I have been inthe midst of a long-distance trapping spree. There were three kittens living in the wilderness all alone. We have managed to trap two of them. This past weekend was spent just as the previous Sunday through Thursday had been - twice-daily trips to the other side of the world to hunt kittens. Friday was unsuccessful. Saturday afternoon the search continued, ending with me leaving the trap set and driving home. I would go back Saturday night, hoping the entire way that our third kitten would be sitting in that trap. It was not. And on the way home, I started thinking about how Older Daughter had actually seen the tuxie the night before we trapped her. Then Younger Daughter and I had actually seen the calico three days before we finally trapped her. None of us had actually seen this third kitten - except at an extreme distance that very first night. In fact, this last one was only identified as one of the two “dots” that disappeared into the deep grass the night we got Truly. They were so far away that nobody had an idea in the world as to even what color this one might be. We only knew that one of those two “dots” was calico because we did see her that next day. There is still a mystery kitten out there somewhere. And I continue to hunt.
On Saturday night upon returning to my home, I started into the last animal rounds of the day. I was completely joyous about having Truly and now Autumn tucked safely away in my bathroom. Truly had suddenly decided to be friends with me and Husband. She now came out from under the cabinet when we entered the room. After being re-united with her deeply desired calico runnin’ buddy, it was obvious that she was much more content. And now she had decided to make friends with us humans. She stopped hiding entirely, slept in the towel basket, and even started allowing us to pet her. I was certain we could bring Autumn around, too, even though she was completely invisible in that bathroom unless you got all the way to the floor and peeked under the cabinet.
Thoughts of Truly and Autumn danced around in my head as I entered the kennel and greeted my boarding dogs and fosters Gandy and Gwennie. I let the first dog out of her run and walked her to the side yard. I came back in to prepare this dog’s nighttime snack and medication. That’s when I heard it. I was deep in thought about Truly and Autumn, but suddenly in the back of my brain something registered. I knew that sound. Tiny. The sound was tiny. A little bitty squeaky whine. Oh, my gosh - PUPPIES! I took off down to run #10 and there was Gwennie cleaning number two (!) puppy. I eased into the run and knelt down beside her. Can I see what you’ve got there, Gwennie? Can I see your babies? Gwen kept working on puppy #2 while I gently lifted a nice and dry fat little ball of bluish gray. Exactly Gwenn’s color. I felt a brief worry wash over me. Gwen was the mom, and Gwen’s brother was the dad. Gwen and brother were nearly identical. These puppies would all look the same. No problem there. But with littermates breeding, I knew there could be problems. This little blue-gray fat ball in my hand, however, looked great. I couldn’t know if there might be internal issues. I sat with Gwen while she cleaned off her second baby. She rested after that, and I got back to work. As I moved from run to run, I would scamper down and check on progress. When I completed all of my work at the kennel, I went back to Gwen’s run. She let me pet her and make over her. Then she whined and I saw a contraction begin. So I sat with her and gave her as much comfort physically and verbally as I could until baby #3 was born. Beautiful. After that one, I went back to the house to get some things done there. Before turning in for the night, one last check on the birthing. A fourth had been born. However, this one was less than half the size of the other three. You couldn’t even call this one a runt. He was so much tinier that I wondered if he would survive. I called him Half Pint as I kissed my finger and touched his head with that kiss. Mom had all four nursing so I went to bed.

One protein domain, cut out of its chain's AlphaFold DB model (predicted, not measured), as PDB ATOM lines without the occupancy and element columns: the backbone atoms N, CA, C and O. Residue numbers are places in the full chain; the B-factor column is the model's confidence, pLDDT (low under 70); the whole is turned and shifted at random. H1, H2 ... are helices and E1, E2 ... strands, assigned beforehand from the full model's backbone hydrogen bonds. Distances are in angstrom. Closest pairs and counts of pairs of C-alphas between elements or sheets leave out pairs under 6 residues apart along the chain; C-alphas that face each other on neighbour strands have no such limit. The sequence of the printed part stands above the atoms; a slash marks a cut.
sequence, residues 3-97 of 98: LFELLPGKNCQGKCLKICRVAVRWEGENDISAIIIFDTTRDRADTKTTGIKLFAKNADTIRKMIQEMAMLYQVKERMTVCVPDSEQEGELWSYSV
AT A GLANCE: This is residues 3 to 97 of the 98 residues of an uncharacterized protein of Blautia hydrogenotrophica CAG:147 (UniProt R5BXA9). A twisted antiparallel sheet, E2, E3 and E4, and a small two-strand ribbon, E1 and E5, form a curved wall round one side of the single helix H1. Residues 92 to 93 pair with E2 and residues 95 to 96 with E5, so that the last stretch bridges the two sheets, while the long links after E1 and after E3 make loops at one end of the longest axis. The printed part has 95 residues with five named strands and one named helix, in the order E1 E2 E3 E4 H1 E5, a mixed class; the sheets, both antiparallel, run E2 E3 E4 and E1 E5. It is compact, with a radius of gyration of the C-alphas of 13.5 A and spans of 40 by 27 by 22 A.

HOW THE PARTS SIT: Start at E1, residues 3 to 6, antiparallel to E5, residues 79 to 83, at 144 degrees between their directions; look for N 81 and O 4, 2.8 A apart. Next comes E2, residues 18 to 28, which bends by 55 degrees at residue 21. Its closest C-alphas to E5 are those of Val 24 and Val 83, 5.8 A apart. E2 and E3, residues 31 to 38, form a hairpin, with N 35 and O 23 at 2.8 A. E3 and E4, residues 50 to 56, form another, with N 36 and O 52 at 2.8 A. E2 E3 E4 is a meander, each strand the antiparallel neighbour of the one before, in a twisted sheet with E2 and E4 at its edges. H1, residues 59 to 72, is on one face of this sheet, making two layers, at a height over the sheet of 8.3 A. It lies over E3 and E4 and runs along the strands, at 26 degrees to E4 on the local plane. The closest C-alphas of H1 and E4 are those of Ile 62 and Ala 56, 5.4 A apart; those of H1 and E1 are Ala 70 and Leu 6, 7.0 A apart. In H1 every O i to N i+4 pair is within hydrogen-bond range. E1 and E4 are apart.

The next morning, unfortunately, I discovered that Half Pint had not survived. He is buried in our very large pet cemetery along the West woods. The other three all seem to be healthy and strong. I know we could still face problems because of the interbreeding. But right now, there are three blue-gray butterballs (two boys and a girl) being cared for by a wonderful momma Gwen. Here they are - for your viewing pleasure.
Have a great day!